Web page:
Not a lot of references to Canada Red Vine out there on the internets and this one describes it as a New York Variety. Things get a bit weird in terms of naming conventions around the east end of Lake Ontario. Notice above there that Geneva, New York is located in Ontario County. In 2009, I wrote about running into a pal at a gas station north of Utica. It was right where route 12 meets route 28 – near West Canada Creek, NY. Country well known by Sir William Johnson in the 1750s and well known to his son Sir John Johnson in the 1770s and 1780s during the American Revolution as a Loyalist military force escape route back north. It was called that because it was the way to Canada… aka New France… aka Quebec.

Here’s a thought. People take what this like with them when they move. If that is correct, a third generation of US northwest farmers may well have still be growing the hops their settler great-great-grandparents carried with them to the West. The grandparents of those settlers may have dug up the rhizomes in central New York as they started the family’s trek west after the Erie Canal opened up in the 1820s. And some of their cousins may have had other plans and shifted north into what was then Upper Canada. Many did, euphemistically now called Late Loyalists. And they may have carried the rhizomes with them to Tavistock, Ontario and rammed them into the banks of streams.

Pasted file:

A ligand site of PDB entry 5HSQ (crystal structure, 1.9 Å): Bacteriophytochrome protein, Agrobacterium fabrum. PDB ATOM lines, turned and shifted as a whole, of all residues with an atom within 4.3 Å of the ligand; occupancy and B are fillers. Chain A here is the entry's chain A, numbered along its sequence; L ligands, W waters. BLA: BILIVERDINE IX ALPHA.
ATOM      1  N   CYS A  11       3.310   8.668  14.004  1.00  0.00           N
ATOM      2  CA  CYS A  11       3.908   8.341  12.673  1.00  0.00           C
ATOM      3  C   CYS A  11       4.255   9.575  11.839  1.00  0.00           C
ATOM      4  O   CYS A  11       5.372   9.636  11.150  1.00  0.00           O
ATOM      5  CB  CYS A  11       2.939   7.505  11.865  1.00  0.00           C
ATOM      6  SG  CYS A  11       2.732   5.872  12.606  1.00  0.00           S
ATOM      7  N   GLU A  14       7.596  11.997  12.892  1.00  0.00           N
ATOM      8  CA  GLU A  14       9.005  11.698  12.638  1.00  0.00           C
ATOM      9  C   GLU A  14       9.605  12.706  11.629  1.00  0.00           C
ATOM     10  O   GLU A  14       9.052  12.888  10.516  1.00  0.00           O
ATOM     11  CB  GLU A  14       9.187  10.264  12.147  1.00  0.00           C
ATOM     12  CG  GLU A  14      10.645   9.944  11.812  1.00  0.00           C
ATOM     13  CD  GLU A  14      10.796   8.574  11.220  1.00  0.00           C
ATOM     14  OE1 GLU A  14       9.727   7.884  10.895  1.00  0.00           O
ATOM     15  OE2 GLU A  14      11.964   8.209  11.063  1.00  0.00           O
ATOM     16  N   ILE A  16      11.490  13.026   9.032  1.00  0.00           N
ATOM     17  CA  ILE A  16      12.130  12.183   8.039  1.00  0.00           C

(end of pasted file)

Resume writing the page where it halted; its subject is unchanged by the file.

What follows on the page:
Tracing hop lineage is difficult. Consider this observation from William Blanchard Jr. published in the 13 September 1823 edition of The New England Farmer:

The Hop is a native plant. It is found growing spontaneously on the banks and intervales of many of our large rivers. There are several distinct species, all bearing a near affinity to each other; (I have noticed five.) At present they are cultivated together, promiscuously; no preference having been given to any particular one of them by the brewer. But I am of the opinion that there is an essential difference in their qualities—that one may be the best for pale ale; another for strong beer; and a third for porter; and I presume, ere long, particular attention will be paid to ascertain their different qualities.